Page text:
For developers, game characters are key to a game’s success. Players relate to well-designed characters which makes the game experience feel real. This results in engagement, game plays and revenue.
Here is a list of 5 elements developers can consider when creating a character. What more do you suggest?
Ida comes face to face with a deity who gets no answers to questions he poses to her like, “Why have you returned?” The developers of Monument Valley (1 million downloads) choose not to answer this which gives players the chance to amplify the game with their own imagination. This keeps players engaged.
Kratos’ skin is branded with white ash marking his tortured past as the murderer of his wife and child. This character was introduced in 2005’s God of War. He has been so popular the developer has created an entire franchise starring Kratos.
Backstory is anything that implies or communicates the history or experiences of a character. It gives the character a foundation and motivation while enriching the game’s plot. A well-crafted character back story will make the world feel alive to the player and gives them the feeling they are building on a story. Developers shouldn’t reveal too many details. This avoids a game feeling like a biography report rather than an engaging part of the story.
The developer of Zelda Twilight Princess had fun and success by creating discrepancy between Malo’s appearance and personality. He looks like a cute, cuddly toddler until he starts organizing hostile takeovers and spewing insolent comments.
An iconic look, like Aurora’s flowing red hair in Child of Light, consumes the screen and creates an unforgettable brand identity for the character. Aurora’s over-sized sword brings empathy to her young character’s struggle against bigger and unknown forces. That in turn energizes the entire game experience.
A twisted hero haunted by a family secret or an innocent child who can only fly when holding their breath. Whatever it is, the personality draws the player to the character and stimulates engagement. It is the foundation of a great character.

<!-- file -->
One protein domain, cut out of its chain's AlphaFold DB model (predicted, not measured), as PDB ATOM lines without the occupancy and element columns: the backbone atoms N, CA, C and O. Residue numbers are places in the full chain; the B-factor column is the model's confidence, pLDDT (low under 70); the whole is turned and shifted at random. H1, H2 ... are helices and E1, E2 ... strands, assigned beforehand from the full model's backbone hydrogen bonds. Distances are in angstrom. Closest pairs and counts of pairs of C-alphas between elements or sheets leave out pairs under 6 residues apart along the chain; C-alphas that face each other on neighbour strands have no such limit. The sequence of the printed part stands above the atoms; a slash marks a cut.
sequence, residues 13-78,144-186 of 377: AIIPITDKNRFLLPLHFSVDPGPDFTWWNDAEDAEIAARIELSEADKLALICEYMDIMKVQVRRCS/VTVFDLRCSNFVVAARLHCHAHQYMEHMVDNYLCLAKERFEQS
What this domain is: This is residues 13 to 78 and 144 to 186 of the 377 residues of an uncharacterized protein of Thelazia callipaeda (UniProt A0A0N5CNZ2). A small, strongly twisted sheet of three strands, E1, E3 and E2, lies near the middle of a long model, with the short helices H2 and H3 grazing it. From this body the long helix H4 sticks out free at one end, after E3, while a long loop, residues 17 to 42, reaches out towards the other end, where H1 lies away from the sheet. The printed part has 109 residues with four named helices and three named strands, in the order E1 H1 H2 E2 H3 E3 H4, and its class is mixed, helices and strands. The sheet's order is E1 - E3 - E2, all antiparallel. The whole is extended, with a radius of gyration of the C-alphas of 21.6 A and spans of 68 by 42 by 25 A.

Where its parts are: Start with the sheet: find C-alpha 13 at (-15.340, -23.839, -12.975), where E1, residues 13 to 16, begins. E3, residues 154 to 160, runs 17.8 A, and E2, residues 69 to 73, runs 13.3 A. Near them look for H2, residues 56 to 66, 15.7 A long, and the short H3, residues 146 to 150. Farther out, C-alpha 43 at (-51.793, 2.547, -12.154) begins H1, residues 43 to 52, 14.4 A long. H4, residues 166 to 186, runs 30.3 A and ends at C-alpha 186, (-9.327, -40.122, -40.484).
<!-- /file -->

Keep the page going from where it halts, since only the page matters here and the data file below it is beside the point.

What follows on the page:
Developers score when their characters have flaws or unique personalities. Players love the tension created when a character is in trouble due to their flaws. Batman’s conflicts with his personal demons makes him intoxicating to fans.
According to game researcher Katherine Isbister, developers should bestow the “Big Five personality traits” (openness, conscientiousness, extraversion, agreeableness, and neuroticism) on their characters.
Relationship To Other Characters
The King in Katamari’s narrative (he drunkenly obliterates all the stars in the universe) makes him unforgettable and the mission of the hero all the more engaging (which Aki Jarvinen points out so nicely here).
Totem in Monument Valley is heartbreaking. His selfish devotion to the hero gives the player the ability to complete different levels, while establishing him as a friend.
Developers that succeed with great game characters take time to create relationships between others in the game. A character’s relationship with other personas engages players by giving them a feeling of control and ability to make choices.
It can be as simple as thinking about what other characters like and don’t like about someone. However, the more bizarre the better.
Sara from Sara’s Cooking Class has been played more than 1 billion times by young fans.The game’s developers based Sara and the game experience around research into the psychology of the target audience. Kids like to explore their future life through role-play. Sara gives them a chance to act out the experience of preparing a meal for the family in a fast and fun way—helping them to feel independent, but also giving them an important feeling of control.